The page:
ing to accept the U.S. formula.
Rifa'i told the council that the
Arab attitude was not the sourcej
of instability in the Middle East.
He contended the instability
stemmed from Israel's "record of
expansionist policies."
The Security Council will meet
again Wednesday on the Middle
East question.

Four from Intrepid
Go A WOL; Oppose
U.S. Role in ietnarm
TOKYO ()-A Japanese peace
group announced Monday the de-
fection of four U.S. Navy men
from the 7th Fleet carrie Intre-
pid because they oppose Ameri-
can involvement in Vietnam. It
said the men had asked for po-
litical refuge in Japan or any
other country not involved in the
war.
The Japan Peace for Vietnam
Committee showed a movie in
which four Americans in civilian
clothes read statements which
said they did not want to take
part in the war. The Intrepid is
stationed off Vietnam and its
planes fly bombing missions over
the North.
The peace group identified the
men as John M. Barrilla, 20, an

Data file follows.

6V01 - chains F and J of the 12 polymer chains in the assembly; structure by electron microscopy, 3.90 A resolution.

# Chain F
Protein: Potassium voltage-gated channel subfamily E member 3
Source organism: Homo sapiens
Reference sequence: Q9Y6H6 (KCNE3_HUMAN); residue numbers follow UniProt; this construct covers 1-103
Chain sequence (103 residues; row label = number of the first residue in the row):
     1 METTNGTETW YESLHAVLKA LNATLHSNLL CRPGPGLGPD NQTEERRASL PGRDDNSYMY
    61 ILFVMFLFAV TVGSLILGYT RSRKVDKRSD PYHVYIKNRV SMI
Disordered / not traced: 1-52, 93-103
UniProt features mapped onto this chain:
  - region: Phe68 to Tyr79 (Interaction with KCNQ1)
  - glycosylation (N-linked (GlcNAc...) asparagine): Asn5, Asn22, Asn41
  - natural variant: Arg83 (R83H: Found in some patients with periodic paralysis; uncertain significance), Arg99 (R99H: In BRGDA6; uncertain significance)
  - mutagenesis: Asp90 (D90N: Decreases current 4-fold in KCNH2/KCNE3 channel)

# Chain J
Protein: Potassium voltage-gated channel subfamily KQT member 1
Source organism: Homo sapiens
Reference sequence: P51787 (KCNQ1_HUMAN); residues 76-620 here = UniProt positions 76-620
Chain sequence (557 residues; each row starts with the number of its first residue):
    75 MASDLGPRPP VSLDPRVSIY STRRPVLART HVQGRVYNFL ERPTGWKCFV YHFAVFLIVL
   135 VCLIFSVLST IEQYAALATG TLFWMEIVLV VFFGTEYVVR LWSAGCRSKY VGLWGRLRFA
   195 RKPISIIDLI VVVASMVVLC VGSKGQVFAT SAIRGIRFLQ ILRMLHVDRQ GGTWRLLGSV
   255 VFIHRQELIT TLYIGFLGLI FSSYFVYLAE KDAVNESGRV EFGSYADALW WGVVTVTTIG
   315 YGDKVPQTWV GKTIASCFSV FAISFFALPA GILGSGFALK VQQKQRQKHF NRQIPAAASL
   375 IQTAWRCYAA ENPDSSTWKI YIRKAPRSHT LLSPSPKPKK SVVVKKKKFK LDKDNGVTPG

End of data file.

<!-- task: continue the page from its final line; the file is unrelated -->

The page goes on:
airman; Richard D. Bailey, 19,
airman; Michael A. Lindner, 19,
airman apprentice, and Craig W.
Anderson, 20, airman apprentice.
In the film, entitled "The In-
trepid Four," the youth who
identified himself as Barrilla said
he had lived most of his life in
Baltimore, and the one who said
he was Anderson listed his birth-
place as San Jose, Calif. The
other two made no mention of
their home towns and the peace
committee said it could not give
them.
Joint Statement
In the film Bailey read what
was described as a Joint state-
ment of the four.
"We believe that further esca-
lation in Vietnam will eventually
lead to a direct confrontation
with China, resulting in a world
war," the statement said.
"We oppose the war as true
Americans, not affiliated with any
political party.
"We face military disciplinary
action as a result of our beliefs;
therefore, we s e e k political
asylum in Japan, or any other
country not engaged in the war."
The peace committee said the
film was made Nov. 1.
Young in Japan
The Japanese peace group said
a representative of a group it
called "The American Peace
Movement" came to Japan last
week and talked to the men It
identified him as Prof. Ernest P.
Young of Dartmouth College. The
group also said the word of the
defections had been sent to David
Dellinger in the United States.
Dellinger heads the U.S. Na-
tional Mobilization Committee to
End the War in Vietnam. He
helped organize the antiwar dem-
onstrations outside the Pentgon
in Washington last month.
The U.S. Embassy in Tokyo said
it had not been informed of the
four men's defection. The Japa-
nese Foreign Ministry said Japa-
nese law agencies would search